References for Continuity of Care Impact

When they receive continuity of doctor care, patients:

Are more satisfied * Baker and Streatfield (1995)

Baker et al (2003)

Adler et al (2010)

Are more likely to follow medical advice (adherence) Warren et al (2015)​

Chen et al (2013)​

Are more likely to take up offers of personal preventive medicine O’Malley et al (1997)​

Christiakis et al (2003)​

Are more likely to have a good doctor patient relationship with their GP Mainous et al (2001)​

Ridd et al (2011)  ​

Are more likely to receive good quality of care O’Connor et al (1998)​

Romano and Segal (2015)​

Are less likely to need to go to A&E * Brousseau  et al (2004)​

Van den Berg et al (2016)

Are less likely to need a hospital admission, ** particularly for ambulatory care sensitive conditions Barker et al (2017)​

Bankart et al (2011)​

Are likely to live longer* Maarsingh et al (2016)​

Pereira Gray et al (2018)​

Have more cost effective healthcare (including meaning funding available for other things) Starfield (1994)​

Weiss and Blustein (1996)​

When continuity of doctor care is provided, doctors:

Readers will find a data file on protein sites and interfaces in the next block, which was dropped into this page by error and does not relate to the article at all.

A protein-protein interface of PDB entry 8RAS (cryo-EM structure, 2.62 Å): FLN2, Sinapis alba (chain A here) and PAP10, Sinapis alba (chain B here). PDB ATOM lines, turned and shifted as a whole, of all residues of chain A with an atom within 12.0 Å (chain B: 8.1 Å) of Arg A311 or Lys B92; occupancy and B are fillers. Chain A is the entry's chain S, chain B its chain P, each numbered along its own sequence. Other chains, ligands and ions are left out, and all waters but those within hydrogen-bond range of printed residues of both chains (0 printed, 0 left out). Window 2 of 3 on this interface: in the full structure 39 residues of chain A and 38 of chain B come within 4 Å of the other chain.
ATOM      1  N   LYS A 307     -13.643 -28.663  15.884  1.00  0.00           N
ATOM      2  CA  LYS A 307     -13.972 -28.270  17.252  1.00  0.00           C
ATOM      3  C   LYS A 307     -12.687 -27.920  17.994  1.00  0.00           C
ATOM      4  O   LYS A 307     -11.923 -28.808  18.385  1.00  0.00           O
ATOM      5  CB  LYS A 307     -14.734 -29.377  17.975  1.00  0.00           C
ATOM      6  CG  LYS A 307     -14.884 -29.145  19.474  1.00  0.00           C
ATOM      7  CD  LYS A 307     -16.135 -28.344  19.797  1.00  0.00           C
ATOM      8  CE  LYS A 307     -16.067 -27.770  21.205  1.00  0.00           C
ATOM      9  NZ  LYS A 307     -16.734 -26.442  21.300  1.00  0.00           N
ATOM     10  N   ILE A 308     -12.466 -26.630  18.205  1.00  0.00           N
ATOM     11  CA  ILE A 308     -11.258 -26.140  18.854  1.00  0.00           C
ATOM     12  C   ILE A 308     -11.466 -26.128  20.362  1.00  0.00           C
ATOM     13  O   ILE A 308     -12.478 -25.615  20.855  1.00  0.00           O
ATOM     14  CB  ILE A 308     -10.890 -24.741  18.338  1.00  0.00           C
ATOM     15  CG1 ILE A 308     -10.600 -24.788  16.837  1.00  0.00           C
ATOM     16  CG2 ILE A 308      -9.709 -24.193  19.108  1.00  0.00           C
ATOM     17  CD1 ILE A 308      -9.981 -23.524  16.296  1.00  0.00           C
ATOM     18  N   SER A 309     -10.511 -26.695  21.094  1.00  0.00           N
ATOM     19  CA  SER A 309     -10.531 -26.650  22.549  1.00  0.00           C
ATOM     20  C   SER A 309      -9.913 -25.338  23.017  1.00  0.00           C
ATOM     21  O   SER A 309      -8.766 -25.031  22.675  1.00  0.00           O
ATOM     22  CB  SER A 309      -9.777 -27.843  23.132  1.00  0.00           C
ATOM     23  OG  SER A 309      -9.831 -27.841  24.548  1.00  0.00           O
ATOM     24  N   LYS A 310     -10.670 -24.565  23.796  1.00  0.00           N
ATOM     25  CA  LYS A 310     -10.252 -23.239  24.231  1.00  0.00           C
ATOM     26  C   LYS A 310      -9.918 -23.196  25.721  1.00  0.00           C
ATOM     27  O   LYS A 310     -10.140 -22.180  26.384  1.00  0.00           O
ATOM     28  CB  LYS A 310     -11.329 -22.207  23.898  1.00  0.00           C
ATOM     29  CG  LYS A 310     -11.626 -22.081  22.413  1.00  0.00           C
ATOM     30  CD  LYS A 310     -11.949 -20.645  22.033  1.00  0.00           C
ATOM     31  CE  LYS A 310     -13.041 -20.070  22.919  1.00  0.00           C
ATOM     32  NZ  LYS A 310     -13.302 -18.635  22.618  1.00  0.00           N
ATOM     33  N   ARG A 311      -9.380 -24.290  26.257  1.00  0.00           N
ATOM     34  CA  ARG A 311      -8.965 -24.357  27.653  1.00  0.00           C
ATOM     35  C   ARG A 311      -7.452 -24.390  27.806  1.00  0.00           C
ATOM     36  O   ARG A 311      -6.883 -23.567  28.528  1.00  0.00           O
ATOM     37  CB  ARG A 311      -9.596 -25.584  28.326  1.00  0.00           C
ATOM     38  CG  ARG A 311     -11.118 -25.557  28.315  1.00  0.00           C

Have an ‘accumulated knowledge’ about the patient.  Doctors use such accumulated knowledge both for diagnosis and to tailor their advice. Hjortdahl & Borchgrevink (1991)

Hjortdahl (1992)

Ridd et al (2011)

Report that continuity enables them to provide a ‘higher-quality’ care. GPs are then rewarded with more professional satisfaction through doing a better job. Ridd, Shaw, & Salisbury (2006)​
Have improved problem recognition and quality of management for long term conditions Saultz and Lochner (2005)​

Baird et al (2018​)

Have reduced conflicts of responsibility , particularly reducing the ‘collusion of anonymity’ where succession of clinicians only deal with what is immediately most pressing Freeman and Hughes (2010)​
Contribute to the reduced the use of specialist care, A&E, emergency admissions and outpatient appointments* Hansen et al (2013)​

Katz et al (2015​)

Reduce costs e.g. prescriptions and tests Weiss and Blustein (1996)​

Saultz and Lochner (2005)​

Reduce cases of avoidable significant harm Avery et al (2020)

A good introduction to continuity is shared by Sir Denis Pereira Gray in the Improving Continuity: The Clinical Challenge (2016